A US Air Force airman marshals an F-16 Fighting Falcon aircraft assigned to the 480th Fighter Squadron, at the 86th Air Base near Fetesti, Romania, February 17, 2022.

From Hypothetical US Military Strikes On Iran To Inconclusive Talks

Monday, 03/18/2024

Renowned Tehran academic Mohammad Fazeli suggests that Iran could incur a loss of 35 quadrillion rials (roughly $60 billion) if the United States were to target its power plants in an attack.

Fazeli, responding to a hypothetical scenario during an interview with Khabar Online website in Tehran regarding a potential US attack on Iran's infrastructure, estimated a loss of roughly $60 billion specifically in the area of power generation. The question stemmed from alleged suggestions by some Iranian opposition figures urging US officials, particularly during the Trump Administration before 2020, to target Iran's infrastructure.

The sociologist expressed skepticism about whether the Iranian people would welcome such an attack. "I would not readily embrace such a notion. Do those proposing such actions believe that the world will rebuild power plants for Iranians after an attack?" questioned Fazeli.

Most among Iranian opposition groups and individuals demand regime change in Iran and demand that sanctions be maintained and strengthened against the Islamic Republic. A few might have even suggested in the past that military strikes may hasten the regime’s fall.

Fazeli went on to remark, "I cannot claim that my own over 150,000 followers represent the entirety of the Iranian populace." He emphasized, "Advocating for strikes on Iran and speaking in such terms normalizes malevolence. An attack on Iran is unequivocally evil. History shows that attacks on countries have never brought happiness to their people."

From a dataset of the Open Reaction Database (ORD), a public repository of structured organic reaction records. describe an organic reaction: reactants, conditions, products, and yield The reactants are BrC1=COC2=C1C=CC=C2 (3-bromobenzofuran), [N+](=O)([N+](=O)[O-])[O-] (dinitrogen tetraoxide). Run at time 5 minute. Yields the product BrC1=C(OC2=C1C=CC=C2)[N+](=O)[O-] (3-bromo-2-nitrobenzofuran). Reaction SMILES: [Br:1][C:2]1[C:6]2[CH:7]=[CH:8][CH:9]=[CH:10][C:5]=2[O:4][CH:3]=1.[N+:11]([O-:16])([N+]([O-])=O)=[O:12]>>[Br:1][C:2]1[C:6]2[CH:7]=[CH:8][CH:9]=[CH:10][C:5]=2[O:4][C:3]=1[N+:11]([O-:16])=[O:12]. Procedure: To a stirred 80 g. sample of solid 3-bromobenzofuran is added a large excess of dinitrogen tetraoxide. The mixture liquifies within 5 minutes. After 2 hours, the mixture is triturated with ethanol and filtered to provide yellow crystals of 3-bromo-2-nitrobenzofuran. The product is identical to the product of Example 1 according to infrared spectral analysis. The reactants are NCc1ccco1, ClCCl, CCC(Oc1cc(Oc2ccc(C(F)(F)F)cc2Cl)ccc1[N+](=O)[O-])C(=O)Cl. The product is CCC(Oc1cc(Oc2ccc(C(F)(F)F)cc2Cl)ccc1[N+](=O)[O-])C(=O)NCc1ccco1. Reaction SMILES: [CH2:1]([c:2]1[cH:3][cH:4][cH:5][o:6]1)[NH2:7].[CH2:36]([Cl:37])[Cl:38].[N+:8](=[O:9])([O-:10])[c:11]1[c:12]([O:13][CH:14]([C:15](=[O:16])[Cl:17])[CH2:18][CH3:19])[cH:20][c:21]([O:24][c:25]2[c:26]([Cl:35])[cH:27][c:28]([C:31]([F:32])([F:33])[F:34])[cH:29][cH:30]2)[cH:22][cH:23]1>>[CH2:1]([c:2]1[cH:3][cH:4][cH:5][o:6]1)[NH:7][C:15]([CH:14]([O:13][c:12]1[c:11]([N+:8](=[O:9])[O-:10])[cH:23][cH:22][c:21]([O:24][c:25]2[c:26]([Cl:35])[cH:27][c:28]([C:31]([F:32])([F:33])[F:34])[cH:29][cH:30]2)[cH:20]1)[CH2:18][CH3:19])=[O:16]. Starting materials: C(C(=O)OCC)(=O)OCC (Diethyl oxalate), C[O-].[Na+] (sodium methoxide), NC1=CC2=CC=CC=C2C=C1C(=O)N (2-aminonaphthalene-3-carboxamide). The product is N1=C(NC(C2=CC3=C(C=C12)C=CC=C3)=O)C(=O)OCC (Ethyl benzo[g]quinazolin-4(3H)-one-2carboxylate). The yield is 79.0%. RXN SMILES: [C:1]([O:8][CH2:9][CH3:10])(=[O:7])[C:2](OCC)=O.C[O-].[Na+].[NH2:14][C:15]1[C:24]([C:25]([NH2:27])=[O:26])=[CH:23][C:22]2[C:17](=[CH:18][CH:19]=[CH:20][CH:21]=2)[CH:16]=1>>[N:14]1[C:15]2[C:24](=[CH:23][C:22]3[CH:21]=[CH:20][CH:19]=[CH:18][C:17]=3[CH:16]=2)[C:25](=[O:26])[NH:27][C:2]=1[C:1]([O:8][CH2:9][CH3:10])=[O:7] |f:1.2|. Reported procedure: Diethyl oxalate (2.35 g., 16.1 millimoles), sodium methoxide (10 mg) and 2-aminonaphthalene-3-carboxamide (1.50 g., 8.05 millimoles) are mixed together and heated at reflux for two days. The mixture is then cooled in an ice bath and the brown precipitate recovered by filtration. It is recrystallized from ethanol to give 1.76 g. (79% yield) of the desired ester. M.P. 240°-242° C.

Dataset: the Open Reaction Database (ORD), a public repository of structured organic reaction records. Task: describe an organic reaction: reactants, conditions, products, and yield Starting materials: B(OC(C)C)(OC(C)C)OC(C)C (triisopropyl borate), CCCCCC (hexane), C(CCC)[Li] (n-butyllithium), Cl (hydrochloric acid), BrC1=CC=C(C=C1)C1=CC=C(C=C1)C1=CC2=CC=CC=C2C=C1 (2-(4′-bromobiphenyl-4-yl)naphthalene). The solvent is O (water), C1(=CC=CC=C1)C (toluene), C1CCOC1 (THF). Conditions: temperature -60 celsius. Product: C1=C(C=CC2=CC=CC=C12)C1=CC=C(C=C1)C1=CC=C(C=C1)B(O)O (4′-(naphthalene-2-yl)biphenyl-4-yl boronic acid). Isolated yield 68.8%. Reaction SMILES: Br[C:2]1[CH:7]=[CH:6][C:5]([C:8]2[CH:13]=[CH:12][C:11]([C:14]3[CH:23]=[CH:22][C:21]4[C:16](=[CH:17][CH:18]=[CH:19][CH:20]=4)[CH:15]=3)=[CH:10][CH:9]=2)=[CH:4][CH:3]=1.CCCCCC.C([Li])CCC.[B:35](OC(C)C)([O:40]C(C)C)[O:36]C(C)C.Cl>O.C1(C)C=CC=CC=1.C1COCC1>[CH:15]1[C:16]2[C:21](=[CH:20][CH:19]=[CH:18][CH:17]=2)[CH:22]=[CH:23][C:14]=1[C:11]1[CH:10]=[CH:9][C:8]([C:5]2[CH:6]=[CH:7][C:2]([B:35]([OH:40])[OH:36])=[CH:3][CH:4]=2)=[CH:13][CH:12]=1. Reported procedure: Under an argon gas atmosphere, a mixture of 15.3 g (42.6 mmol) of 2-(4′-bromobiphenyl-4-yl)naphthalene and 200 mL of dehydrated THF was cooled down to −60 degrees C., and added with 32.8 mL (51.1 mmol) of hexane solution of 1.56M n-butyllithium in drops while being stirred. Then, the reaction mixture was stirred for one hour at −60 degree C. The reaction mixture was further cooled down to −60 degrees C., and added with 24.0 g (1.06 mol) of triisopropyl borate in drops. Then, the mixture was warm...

Academic Mohammad Fazeli

"If such an attack were to occur on any country, it would regress to the Stone Age; without electricity, there would be no water, internet, television, refrigeration, or anything," the sociologist remarked, continuing, "America attacked Iraq 20 years ago. Inquire with those who pilgrimage to Iraq. Ask them if Iraq is a developed country. Also, consider Libya. Even after 30 years since the war with Iraq, Khoramshahr and Abadan in Iran have yet to be rebuilt." Fazeli reiterated, "In the 21st century, the destruction of infrastructure signifies eternal ruin." Additionally, he suggested that reforming the system and rectifying the status quo without further fatalities and destruction is less costly than a destructive attack that leads to foreign humiliation. "We should not transition from a dire situation to absolute evil."

Moreover, Fazeli had previously drawn parallels between Iran's current state and the pre-revolution period of 1979, noting a high demand for political participation coupled with limited opportunities, which he believes could lead to instability.

Transitioning from hypothetical scenarios to real-world negotiations, former Iranian influential lawmaker Heshmatollah Falahatpisheh asserted that US-Iran talks primarily served to assuage President Biden's concerns about the upcoming election. Falahatpisheh disclosed that the discussions in Oman aimed to address Biden's electoral worries, with the US agenda dictating the terms while Iran had minimal input.

Falahatpisheh lamented missed opportunities for détente between Iran and the US, suggesting that Tehran sacrificed potential reconciliations with America over its involvement in conflicts like Ukraine. Despite ongoing talks in Oman facilitated by Omani intermediaries to curb Houthi attacks on Red Sea shipping, Falahatpisheh observed that Iran had made few gains.

The prospects for Iran remain bleak, with scant progress made in negotiations. However, amidst these discussions, Iraq secured approval from Washington to pay in hard currency for Iranian electricity and natural gas it imports.

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